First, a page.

CYPRUS: Turkish lieutenant general responsible for Solomos Solomou's murder has died

Cyprus Solomos Solomou Hasan Kundakçı

The retired lieutenant general of the Turkish occupying army in Cyprus, Hasan Kundakçı, the man who confessed to having ordered the brutal murder of Solomos Solomos at the Deryneia roadblock, on August 14, 1996, breathed his last in a private hospital of the occupiers.

As reported by Turkish Cypriot media and cited by Alpha News Cyprus, the 86-year-old former head of the Special Warfare Department of the occupying army felt unwell yesterday morning while at home and was taken to the hospital, where it was found that he had suffered a heart attack.

He then died at noon.

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Kundakçı was unrepentant for the cowardly murder of Solomos Solomou. An international arrest warrant was issued for him by Interpol and he has not traveled abroad since.

He himself confessed that before the incidents he had already given orders at the Deryneia roadblock that no Greek Cypriot would cross the barbed wire. When Solomon Solomon attempted to take down the flag of occupation from the mast, a wave of Kundakçı's hand was enough for him to be shot dead.

His name was recently involved in the case of the murder of the Turkish Cypriot journalist Kutlu Adalı in 1996 in occupied Nicosia, where he was then the head of the Turkish army's "peacekeeping force" in the occupied territories.

From Berlin to Famagusta

On August 2, 1996, a Pan-European Motorcyclist March had started from the Brandenburg Gate in Berlin with the aim of ending up in the occupied Kyrenia to give the message of the need to end the Turkish occupation of Cyprus.

The symbolism of the fall of the Berlin Wall and the need to tear down the barbed wire of the green line in Cyprus, scared Turkey. The Cypriot secret services had information that the Turks would attack and President Glafcos Clerides tried to reason with the motorcyclists.

The motorcyclists from various countries started from Berlin, passed through Prague, Budapest, Belgrade, Volos and ended up at the port of Piraeus where they boarded ships bound for Cyprus.

The motorcyclists arrived at the Port of Limassol on August 10, 1996, with the aim of attempting to go to Kyrenia the next day, symbolically throwing down the dividing wall. They were welcomed by the deceased, then MEP, Giannos Kranidiotis and the mothers of those missing from the invasion of 1974.

On August 11, 1996, approximately 8,000 motorcyclists gathered in Nicosia, to attempt to break the green line and follow a peaceful symbolic march to Kyrenia.

The then President of the Cyprus Motorcycle Federation G. Chatzikostas was summoned to the presidential palace by President Clerides, who convinced him that the march should be canceled for "supreme reasons of national security".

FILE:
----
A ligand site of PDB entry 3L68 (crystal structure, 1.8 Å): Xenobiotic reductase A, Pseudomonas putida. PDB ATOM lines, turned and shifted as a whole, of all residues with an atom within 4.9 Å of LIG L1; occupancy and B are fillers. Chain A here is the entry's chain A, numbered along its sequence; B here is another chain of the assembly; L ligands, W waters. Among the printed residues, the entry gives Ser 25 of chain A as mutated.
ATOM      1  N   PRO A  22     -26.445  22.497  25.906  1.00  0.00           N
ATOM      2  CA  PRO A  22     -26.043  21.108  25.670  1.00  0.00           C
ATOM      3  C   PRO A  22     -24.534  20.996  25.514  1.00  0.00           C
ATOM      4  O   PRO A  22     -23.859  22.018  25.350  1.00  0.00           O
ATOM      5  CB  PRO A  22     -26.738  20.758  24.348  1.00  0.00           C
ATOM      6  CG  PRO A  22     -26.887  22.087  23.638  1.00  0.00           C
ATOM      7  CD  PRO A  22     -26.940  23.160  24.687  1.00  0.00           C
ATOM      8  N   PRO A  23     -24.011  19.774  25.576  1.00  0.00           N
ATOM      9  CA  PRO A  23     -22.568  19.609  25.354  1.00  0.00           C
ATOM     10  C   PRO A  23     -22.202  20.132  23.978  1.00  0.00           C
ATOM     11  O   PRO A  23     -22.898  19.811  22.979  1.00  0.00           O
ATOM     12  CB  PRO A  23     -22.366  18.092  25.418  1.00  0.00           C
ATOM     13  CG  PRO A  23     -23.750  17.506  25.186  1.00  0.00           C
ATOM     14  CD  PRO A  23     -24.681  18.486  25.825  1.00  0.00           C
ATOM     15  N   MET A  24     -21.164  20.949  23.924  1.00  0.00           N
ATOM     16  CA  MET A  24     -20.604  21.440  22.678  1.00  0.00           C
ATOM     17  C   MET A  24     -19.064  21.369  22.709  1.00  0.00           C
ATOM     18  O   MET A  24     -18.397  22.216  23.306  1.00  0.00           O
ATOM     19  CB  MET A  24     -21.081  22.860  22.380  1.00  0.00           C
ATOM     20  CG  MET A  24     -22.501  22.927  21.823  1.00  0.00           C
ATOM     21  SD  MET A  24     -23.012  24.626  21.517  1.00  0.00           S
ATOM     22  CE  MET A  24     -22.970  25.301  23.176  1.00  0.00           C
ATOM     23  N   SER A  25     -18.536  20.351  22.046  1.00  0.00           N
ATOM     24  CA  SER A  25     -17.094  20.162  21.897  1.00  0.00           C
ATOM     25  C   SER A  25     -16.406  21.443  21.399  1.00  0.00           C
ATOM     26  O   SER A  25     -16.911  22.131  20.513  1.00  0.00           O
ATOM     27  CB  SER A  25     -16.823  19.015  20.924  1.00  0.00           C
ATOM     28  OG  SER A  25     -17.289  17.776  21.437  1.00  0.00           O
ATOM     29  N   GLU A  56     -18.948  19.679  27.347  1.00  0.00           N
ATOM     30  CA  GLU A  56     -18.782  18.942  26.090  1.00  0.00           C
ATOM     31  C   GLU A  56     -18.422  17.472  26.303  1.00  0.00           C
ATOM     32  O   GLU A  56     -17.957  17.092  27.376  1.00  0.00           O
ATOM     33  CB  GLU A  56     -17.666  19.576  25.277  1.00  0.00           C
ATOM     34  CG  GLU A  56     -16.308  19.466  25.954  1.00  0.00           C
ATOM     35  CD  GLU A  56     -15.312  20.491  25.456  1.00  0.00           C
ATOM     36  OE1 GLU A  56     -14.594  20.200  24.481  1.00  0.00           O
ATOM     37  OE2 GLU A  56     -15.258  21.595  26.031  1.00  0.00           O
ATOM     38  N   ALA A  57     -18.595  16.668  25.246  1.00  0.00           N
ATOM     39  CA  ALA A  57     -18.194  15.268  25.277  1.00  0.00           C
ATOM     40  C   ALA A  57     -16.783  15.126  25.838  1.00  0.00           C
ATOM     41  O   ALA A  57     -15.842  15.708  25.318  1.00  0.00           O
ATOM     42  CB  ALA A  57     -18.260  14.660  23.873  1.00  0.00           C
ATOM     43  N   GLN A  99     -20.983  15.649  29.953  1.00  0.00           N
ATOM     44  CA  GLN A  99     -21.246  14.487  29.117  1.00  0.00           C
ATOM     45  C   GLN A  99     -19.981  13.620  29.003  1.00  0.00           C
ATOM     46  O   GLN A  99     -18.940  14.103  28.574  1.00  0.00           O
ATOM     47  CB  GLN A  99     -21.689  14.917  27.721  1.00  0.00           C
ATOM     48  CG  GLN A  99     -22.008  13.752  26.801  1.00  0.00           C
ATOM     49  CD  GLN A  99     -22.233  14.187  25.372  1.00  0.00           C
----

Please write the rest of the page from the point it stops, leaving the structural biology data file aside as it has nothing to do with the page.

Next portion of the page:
But it was too late...

The people in the streets could not be controlled and so they broke into groups without any guidance and began to attempt to break the green line, finding the armored Turkish soldiers opposite.

The largest volume of motorcyclists headed to the Deryneia roadblock, just a few metres away from the curbs of occupied Famagusta.

They killed Tassos Isaac

In Deryneia, while the demonstrators were walking unarmed towards Famagusta, they found themselves in front of Turks who had hidden behind bushes.

Among them was the Turkish Cypriot leader Rauf Denktaş who was holding a camera to record a premeditated killing by the Turkish Far-Right Grey Wolves organisations who had been recruited as allegedly disgruntled Turkish Cypriots.

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They started hitting the Greek Cypriot protesters with bats and stones, after they let them approach the barbed wire that had been spread on the ground. The 24-year-old Tassos Isaac got involved in these barbed wire fences, and unable to get up, he was attacked by the "Grey Wolves".

He died from blows with stones, wood, and kicks. A month later, his wife gave birth to their daughter Anastasia.

With a cigarette in his mouth

On August 14, 1996, Tasos Isaac's funeral was held in Paralimni, which became the occasion for new tensions. After the funeral, a group of motorcyclists decided to go to the scene of the murder in the dead zone to lay some flowers.

The attempt of the Cypriot police and the UN forces to stop them was unsuccessful and thus the demonstrators found themselves in the dead zone opposite the Turkish soldiers.

The first shots were fired, which instead of dispersing the crowd enraged it. The wounded were taken to the free areas and the rest continued to march towards the Turkish outpost. More shots followed.

A young man in black asked for a cigarette and starts running towards the Turkish flagpole.

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"I'm going to take down the flag," said Solomou, to the man who opened the package giving him the last cigarette.

"Where are you going mal.... Come back. They will kill you...."

Only a few seconds passed and Solomou climbs the mast. Three shots are heard and Solomon, hugging the mast, slides to the ground drowning in blood. Gunshots continue and the crowd falls to the ground.

11 people were injured, including soldiers of the UN peacekeeping force.

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